Kelly wants voter law vetoed

Said Sununu is getting in way of voters

Courtesy photo Democratic gubernatorial candidate Molly Kelly.

NASHUA – With the voter registration law undergoing a constitutional review by the New Hampshire Supreme Court, Democratic gubernatorial candidate Molly Kelly wants Republican Gov. Chris Sununu to veto a related bill.

That bill, HB 1264, would require college students who live in other states but vote in New Hampshire to obtain a New Hampshire driver’s license and register their cars in the Granite State. Critics compare this requirement to a poll tax.

Citing the example of New Hampshire’s Jonathan Daniels, Kelly said the government needs to stop establishing obstacles to voting.

“Because so many have given their lives for the right to vote, I cannot abide Gov. Sununu putting up barriers,” Kelly said Tuesday.

Daniels, an Episcopal seminarian and civil rights activist from Keene, was murdered in 1965 by a Sheriff’s deputy in Alabama. Daniels stepped in the way to protect an African-American teenager from the deputy’s shotgun blast. Daniels was in Alabama working on an effort to register African-Americans to vote.

Kelly sees a correlation between Daniels’ work, and her efforts to stop HB 1264. She wants to see greater access for those who want to register to vote, and would even consider automatic registration. However, according to data from the New Hampshire Secretary of State’s Office, New Hampshire is already has one of the best voter participation rates in the country, without taking part in automatic voter registration programs.

New Hampshire had a 71 percent turnout in the 2016 election among eligible voters, a rate second only to Minnesota. New Hampshire allows for same-day voter registration, and does not have provisional ballots for those who register to vote on the same day.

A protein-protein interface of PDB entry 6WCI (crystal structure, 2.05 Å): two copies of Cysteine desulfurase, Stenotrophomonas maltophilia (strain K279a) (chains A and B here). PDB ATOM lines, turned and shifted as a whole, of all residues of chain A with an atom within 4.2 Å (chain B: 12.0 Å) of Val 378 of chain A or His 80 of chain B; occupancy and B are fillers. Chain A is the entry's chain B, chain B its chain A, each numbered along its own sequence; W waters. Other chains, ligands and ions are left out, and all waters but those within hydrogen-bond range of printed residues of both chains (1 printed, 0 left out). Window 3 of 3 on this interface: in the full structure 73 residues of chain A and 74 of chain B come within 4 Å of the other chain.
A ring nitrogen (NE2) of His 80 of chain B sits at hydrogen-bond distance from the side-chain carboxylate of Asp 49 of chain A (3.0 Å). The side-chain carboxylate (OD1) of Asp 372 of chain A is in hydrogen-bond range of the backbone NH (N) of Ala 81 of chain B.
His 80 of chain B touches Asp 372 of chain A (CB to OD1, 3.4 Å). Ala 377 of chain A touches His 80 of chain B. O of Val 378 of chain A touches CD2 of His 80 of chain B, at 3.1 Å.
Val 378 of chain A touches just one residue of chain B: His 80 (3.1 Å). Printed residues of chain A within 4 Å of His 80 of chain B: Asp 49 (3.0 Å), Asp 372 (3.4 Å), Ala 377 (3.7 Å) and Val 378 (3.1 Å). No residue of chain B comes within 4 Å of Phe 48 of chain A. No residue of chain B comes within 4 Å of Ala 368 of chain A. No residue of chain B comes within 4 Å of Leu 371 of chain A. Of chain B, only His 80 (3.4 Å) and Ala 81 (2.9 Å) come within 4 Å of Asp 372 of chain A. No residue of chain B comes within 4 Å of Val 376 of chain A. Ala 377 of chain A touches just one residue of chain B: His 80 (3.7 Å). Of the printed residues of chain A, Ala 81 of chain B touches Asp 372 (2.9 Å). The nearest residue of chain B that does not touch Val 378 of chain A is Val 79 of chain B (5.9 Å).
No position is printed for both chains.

New Hampshire is the only state in the country that allows non-residents to vote in state elections. The accommodation, part of a prior state Supreme Court ruling, allows mostly college students in New Hampshire to register and vote in Granite State elections.

Sununu did not sign HB 1264 after it was passed by the Legislature. Instead, he sent it to the state Supreme Court to get an opinion on whether or not the law passes constitutionality questions. The court has not yet issued an opinion in the matter.

Kelly said she would have vetoed HB 1264, and SB 3, the other voter residency requirement bill, if she had been governor when those laws passed. She said the two laws amount to an effort to keep young people from voting, and will ultimately turn young people away from wanting to live in New Hampshire.

“Young people are leaving New Hampshire and are citing unfriendly public policies as a reason,” Kelly said.

The lawsuit brought by the state’s Democratic Party and the League of Women Voters regarding SB 3 is ongoing. The law, signed last year, establishes procedures and necessary documentation for non-residents to register to vote in New Hampshire elections. The law also lays out potential criminal penalties for those who fail to meet the deadlines.

Last year, a judge blocked the state from imposing any criminal penalties associated with SB 3.

Damien Fisher can be reached at 594-1245 or dfisher@nashuatelegraph.com or @Telegraph_DF.

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